Quixotic Runs Of Hopeless Candidates In 29th Senate District Race Baffles Pundits

The four-way match-up in the 29th Senatorial District which will take place in the March primary election involves two Republicans and two Democrats that at least some political analysts find baffling. The long-shot Republicans in the race appear to be running to further their name recognition and set up some potential future realistic race for office, most likely for some office other than state senator in the 29th District. The two Democrats boast somewhat greater electoral viability this time around, but are exploring turf beyond their respective political wheelhouses.
None of the four is an incumbent in the newly drawn district.
Every decade in California, during the political term that takes place following the election year ending in 2 involves two overlapping State Senate maps as a consequence of the members of the upper legislative house in Sacramento being elected to staggered four-year terms and the shift in the state’s electoral map in conjunction with the census. From December 2022 until December 2024, the dual State Senate map features odd-numbered districts that were and are using boundaries adopted after the 2010 Census, while even-numbered districts use boundaries from the post-2020 census. As a result, areas within those districts may or may not be represented by two state senators and other areas may or may not have a state senator at all during the 2023-24 legislative session. The State Senate map enacted after the 2020 census will fully take effect after the 2024 elections.
What was previously designated as State Senate District 29 covered southwestern San Bernardino County, northeastern Orange County and a limited swath of mostly southern Los Angeles County. Josh Newman, a Democrat, has represented the 29th since he defeated incumbent Republican Ling-Ling Chang in 2020. The new State Senate District 29 includes Upland, Rancho Cucamonga, Fontana, Rialto, Bloomington, Colton, San Bernardino, Muscoy, Devore, Verdemont, Devore, University Heights, portions of Highland and Redlands.
Gómez-Reyes was first elected to the Assembly in 2016, two years after she failed to make it into the general election in 2014 when she vied for Congress. In 2016, she defeated a sister Democrat, incumbent Cheryl Brown, in the California State Assembly District 47 general election, using a campaign in which she stated that Brown was not progressive enough. In that race, Gómez-Reyes showed a knack for fundraising, bringing in $766,901 in donations.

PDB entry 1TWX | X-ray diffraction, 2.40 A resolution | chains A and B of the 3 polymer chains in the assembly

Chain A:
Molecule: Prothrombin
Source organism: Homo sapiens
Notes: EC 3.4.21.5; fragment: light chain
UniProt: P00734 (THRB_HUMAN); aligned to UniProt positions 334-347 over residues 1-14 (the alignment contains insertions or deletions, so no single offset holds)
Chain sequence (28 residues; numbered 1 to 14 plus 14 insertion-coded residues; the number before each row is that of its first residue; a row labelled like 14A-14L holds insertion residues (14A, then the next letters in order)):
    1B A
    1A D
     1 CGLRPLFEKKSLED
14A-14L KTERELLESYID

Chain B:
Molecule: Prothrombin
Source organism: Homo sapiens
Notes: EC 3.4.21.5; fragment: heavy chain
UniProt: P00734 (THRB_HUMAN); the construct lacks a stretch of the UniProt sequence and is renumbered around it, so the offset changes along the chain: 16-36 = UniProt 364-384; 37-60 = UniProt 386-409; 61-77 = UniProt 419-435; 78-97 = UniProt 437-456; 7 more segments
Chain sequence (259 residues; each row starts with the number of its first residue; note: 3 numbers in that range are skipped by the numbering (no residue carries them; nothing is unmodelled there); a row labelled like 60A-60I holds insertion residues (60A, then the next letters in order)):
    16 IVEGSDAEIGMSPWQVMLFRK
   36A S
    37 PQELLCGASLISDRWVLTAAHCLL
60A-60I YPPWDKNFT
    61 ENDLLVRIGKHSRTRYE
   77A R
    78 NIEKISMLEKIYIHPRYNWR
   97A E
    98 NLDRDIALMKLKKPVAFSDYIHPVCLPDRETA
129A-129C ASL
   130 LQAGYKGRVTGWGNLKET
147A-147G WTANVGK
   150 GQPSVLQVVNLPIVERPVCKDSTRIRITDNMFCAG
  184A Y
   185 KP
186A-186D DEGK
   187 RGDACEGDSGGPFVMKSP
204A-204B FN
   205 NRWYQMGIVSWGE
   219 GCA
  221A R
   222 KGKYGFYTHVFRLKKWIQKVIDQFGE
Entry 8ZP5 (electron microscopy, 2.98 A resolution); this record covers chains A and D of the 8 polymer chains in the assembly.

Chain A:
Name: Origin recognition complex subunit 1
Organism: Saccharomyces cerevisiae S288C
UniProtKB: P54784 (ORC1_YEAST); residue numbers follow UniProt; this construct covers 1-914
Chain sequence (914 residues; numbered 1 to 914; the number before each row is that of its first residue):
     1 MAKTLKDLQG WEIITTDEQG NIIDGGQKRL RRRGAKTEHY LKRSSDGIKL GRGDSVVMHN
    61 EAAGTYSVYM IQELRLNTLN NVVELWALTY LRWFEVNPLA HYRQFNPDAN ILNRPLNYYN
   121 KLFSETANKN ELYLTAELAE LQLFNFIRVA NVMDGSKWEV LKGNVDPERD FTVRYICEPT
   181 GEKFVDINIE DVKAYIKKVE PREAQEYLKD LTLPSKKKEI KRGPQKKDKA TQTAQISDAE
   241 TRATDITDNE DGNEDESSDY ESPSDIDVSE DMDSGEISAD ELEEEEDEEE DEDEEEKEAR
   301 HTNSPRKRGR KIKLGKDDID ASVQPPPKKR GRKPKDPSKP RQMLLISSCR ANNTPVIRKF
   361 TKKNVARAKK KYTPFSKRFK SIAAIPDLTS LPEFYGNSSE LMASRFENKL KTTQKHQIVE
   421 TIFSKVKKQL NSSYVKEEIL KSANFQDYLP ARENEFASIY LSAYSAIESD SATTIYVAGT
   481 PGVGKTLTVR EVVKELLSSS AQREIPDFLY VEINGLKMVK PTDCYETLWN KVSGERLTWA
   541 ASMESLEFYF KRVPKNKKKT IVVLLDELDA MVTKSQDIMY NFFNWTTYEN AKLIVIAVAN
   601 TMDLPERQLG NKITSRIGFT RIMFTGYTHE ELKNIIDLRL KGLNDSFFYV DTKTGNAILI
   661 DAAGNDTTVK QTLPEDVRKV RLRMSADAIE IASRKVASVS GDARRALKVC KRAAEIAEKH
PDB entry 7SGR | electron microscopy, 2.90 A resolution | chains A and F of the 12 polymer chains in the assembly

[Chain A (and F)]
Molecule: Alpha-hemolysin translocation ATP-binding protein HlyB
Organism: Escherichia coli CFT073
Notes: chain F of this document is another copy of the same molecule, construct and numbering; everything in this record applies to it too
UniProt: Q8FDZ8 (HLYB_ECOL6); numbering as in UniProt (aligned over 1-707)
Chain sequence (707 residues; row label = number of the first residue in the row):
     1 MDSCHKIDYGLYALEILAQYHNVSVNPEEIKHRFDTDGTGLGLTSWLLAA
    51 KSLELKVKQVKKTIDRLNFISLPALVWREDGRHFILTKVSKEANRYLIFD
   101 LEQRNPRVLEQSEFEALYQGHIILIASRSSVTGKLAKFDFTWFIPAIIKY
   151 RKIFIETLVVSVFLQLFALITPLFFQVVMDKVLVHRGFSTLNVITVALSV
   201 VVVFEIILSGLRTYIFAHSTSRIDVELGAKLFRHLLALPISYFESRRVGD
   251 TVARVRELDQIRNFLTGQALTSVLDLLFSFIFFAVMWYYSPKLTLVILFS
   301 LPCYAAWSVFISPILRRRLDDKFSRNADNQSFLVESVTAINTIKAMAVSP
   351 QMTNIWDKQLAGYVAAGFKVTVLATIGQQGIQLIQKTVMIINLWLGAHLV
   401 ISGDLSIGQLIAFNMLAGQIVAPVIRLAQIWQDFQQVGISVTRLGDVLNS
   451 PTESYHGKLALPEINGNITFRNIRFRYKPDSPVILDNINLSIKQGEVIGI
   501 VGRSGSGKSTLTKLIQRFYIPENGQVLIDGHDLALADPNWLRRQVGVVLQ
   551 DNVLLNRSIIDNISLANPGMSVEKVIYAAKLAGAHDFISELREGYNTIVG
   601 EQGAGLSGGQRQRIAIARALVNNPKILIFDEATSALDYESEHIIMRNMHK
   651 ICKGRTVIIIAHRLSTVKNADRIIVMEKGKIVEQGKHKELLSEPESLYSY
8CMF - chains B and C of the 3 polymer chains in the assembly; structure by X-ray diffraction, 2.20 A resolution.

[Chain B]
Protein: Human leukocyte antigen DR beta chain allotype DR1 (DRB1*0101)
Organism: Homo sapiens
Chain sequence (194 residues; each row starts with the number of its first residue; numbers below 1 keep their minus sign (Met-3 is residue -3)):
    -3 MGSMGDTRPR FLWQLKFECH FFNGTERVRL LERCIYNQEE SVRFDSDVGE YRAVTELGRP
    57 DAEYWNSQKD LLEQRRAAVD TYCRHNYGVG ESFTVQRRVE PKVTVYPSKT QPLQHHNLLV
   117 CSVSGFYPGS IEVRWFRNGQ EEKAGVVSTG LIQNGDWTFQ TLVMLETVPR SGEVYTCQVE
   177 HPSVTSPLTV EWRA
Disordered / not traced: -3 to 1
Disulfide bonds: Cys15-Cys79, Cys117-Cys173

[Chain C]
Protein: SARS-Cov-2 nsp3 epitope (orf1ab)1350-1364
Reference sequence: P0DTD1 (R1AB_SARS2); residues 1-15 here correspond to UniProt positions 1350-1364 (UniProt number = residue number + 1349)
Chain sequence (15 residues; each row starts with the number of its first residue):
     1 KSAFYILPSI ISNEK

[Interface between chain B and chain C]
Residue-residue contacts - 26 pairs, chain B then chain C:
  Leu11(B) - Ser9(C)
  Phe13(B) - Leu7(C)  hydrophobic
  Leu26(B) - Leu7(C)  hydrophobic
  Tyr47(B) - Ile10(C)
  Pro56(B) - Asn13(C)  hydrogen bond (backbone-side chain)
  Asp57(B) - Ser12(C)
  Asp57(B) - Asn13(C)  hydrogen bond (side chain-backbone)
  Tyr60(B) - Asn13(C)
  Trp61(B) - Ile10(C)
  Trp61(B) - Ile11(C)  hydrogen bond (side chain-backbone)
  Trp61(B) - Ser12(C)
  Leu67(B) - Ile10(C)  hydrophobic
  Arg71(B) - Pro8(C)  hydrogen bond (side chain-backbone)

Once in office, Gómez-Reyes sought to establish herself as the premier member of the Assembly in the Inland Empire, succeeding in doing so. She entertained an outside – remote yet actual – hope of eventually acceding to the position of Assembly speaker. Previously, term limits had prevented any member of the Assembly from serving more than three 2-year terms in the lower legislative house and more than two 4-year terms in the State Senate – meaning a cap of 14 years as a state legislator. Those elected from 2012 onward, however, saw their total allowed time in the legislature reduced to 12 years, though they are allowed to serve all of that time in either the Assembly or State Senate, if they wish and the voters cooperate. Gómez-Reyes, as a member of the dominant Democrat Party, had hoped she might become the preeminent state politician in not just San Bernardino County but Southern California and by remaining in the Assembly until December 2028, make a bid to become Assembly Speaker by 2024 or 2026.
Her ambition was foiled by Anthony Rendon, the speaker from 2016 until 2023; Robert Rivas, the current speaker, and Assemblyman James Ramos. Ramos, the wealthy former chairman of the San Manuel Tribe of Mission Indians, was a member of the San Bernardino County Board of Supervisors until he was elected to the Assembly in the 40th District in 2018. Shortly thereafter, an at first low-key and then an increasingly more pitched battle between Gómez-Reyes and Ramos for the dominant position as San Bernardino County’s/the Inland Empire’s political shot caller ensued. Ramos’s wealth – he reportedly makes $18,000 per day in personal income from the San Manuel tribe’s casino operation – has allowed him to make substantial donations to other members of the Assembly, increasing his clout among his colleagues and advancing his own ambition to become Assembly Speaker, perhaps as early as 2026. In competing pieces of legislation – such as that pertaining to the regulations to be imposed on warehouses – Ramos’s less restrictive proposals have displaced those of Gómez-Reyes, which called for more exacting standards to limit the environmental impacts and health implications of logistics facilities on nearby residents. Approaching the 2024 election cycle, her last opportunity to move out of the Assembly into the State Senate, Gómez-Reyes did so.